After a three-day spike, reported cases of COVID-19 in the U.S. grew by 26,624 in the past 24 hours to a total of 965,214, an increase of 2.8 percent, our lowest to date. Once again, there is a direct correlation between the number of test given in New York and the total number of new cases. Approximately 22 percent of tests in New York have been positive, so testing 47,000 one day and then only 27,000 the next will result in 4,500 fewer positive results.
In even better news, deaths attributable to COVID-19 in the U.S. grew by only to 1,155, or 2.4 percent, to 49,465. This is the lowest number of deaths in about three weeks. More than 20 percent of deaths have taken place in nursing homes, highlighting the dangers of this disease to the elderly and infirm.
Globally, cases rose to 2.99 million and should surpass 3 million later today. That is 73,000 new cases in the past 24 hours, an increase of 2.5 percent. The global death count grew to 207,446, an increase of 3,901 or 1.9 percent. Italy contuse to have the most reported deaths behind the U.S., follow by Spain, France and the UK, all of which have registered more than 20,000 dead due to COVID-19.
A few states across the U.S. experienced their first few days of lockdown relief this weekend, and it appears that most large national businesses are keeping their doors closed while smaller independent and mom and pop storefronts were open. Beaches and other outdoor activities also attracted crowds as the weather warmed across much of the country.
Small businesses, which have limited financial resources and have been hit hard by the economic toll of the shutdown, are among the first to reopen, as reported in this The Wall Street Journal article on the reopening in Georgia:
At Candler Nails in suburban South DeKalb, 12 women—most wearing masks—waited outside to get their nails done. The shop would only let three customers in at a time and was doing just hands, not feet.
“It’s essential. It’s like food,” said customer Nicole Harris, 37 years old, who was laid off from her job at a warehouse. She said she found most nail salons were still closed and waited more than two hours for her turn in the salon…
Across metro Atlanta Friday, almost all of these businesses remained closed in the wealthier parts of the city. In less affluent areas, some shops were open and bringing in customers.
At the Men’s Room Barber Shop in suburban Atlanta, owner Anthony Sellars, 47, reopened because he desperately needed money, he said. He hasn’t received any unemployment yet and has been burning through his savings just to keep a few bills paid “and keep the lights on.”
Men came in a steady stream to the doorway to ask whether Mr. Sellars could fit them in. “It hasn’t stopped since we opened at 9 a.m.,” he said.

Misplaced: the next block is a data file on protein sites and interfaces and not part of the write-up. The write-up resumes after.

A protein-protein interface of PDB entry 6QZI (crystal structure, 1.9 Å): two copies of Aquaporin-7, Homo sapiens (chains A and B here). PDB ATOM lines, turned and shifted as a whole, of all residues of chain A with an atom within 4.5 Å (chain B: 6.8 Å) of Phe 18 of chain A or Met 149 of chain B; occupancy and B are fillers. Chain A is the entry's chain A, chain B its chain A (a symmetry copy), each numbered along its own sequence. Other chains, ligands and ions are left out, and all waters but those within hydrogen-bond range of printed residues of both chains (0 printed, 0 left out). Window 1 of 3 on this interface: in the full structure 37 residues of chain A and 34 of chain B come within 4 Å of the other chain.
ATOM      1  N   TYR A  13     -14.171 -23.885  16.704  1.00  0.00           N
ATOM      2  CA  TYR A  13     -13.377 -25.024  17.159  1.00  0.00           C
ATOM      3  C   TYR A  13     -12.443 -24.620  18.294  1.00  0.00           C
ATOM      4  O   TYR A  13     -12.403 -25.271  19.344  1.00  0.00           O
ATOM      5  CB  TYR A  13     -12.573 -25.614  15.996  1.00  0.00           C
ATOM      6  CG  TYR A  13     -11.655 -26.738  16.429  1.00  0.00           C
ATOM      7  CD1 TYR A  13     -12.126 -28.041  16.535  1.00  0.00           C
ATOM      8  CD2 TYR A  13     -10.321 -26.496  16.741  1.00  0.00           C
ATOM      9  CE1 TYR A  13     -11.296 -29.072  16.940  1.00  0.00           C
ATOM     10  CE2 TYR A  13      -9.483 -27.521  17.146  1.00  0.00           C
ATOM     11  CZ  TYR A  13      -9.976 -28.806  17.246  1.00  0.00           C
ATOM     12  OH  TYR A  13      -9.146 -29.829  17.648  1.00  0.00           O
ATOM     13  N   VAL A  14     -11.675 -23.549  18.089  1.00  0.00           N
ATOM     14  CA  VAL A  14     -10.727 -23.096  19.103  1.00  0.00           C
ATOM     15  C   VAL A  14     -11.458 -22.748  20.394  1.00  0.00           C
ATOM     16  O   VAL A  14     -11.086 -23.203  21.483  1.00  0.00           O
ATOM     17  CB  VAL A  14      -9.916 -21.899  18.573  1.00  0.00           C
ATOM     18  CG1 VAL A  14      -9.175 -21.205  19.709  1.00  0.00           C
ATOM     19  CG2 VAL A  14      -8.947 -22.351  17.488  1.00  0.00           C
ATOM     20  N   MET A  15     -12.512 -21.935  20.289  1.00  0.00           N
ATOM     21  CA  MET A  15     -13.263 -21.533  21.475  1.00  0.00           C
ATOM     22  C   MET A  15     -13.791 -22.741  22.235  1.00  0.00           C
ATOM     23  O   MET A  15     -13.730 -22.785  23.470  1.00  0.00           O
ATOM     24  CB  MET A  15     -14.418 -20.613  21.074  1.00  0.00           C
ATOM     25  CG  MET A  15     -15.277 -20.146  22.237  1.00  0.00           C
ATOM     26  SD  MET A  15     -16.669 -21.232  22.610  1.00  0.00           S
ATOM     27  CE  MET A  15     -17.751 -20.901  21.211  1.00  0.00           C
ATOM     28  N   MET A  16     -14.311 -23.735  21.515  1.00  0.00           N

Doctors Argue for Reopening
In this report from the American Institute for Economic Research, two emergencies from doctors argue for reopening the country. The shutdown was smart early on when we knew little about the virus, but now that we have data, it is no longer justified, the say. This report includes both videos and transcripts.
They point out that the rising cases of child abuse, spousal abuse, alcoholism, depression, and suicide caused by the shutdown and the collapsing economy is far worse than the damage done by the coronavirus.
Food Supply Chain Issues Worsen
First farmers dumped millions of gallons of milk. Then they plowed under fresh vegetables. Then they destroyed eggs rather than let them grow into chickens. Now they are culling pigs and chickens – killing animals and destroying the carcasses because the meat processing plants that would normally use them are closed due to COVID-19.
The harm done to our food supply chain may linger well after the virus is behind us but what is even sadder is that this food is being wasted while Americans go hungry and hundreds of millions overseas starve. The problem is not a lack of food – it is a lack of food where it is needed. That we as a country can afford to kill millions of animals is a remarkable testament to the U.S. being the breadbasket to much of the world. That we cannot get food to hungry people demonstrates the problems inherent in a highly specialized supply chain. A supply chain that cannot quickly shift from supplying the commercial market to the grocery market is an example of too much specialization and insufficient flexibility.
Here are some related news articles:
- American Farms Cull Millions Of Chickens Amid Virus-Related Staff Shortages At Processing Plants
- Coronavirus Forces Farmers to Destroy Their Crops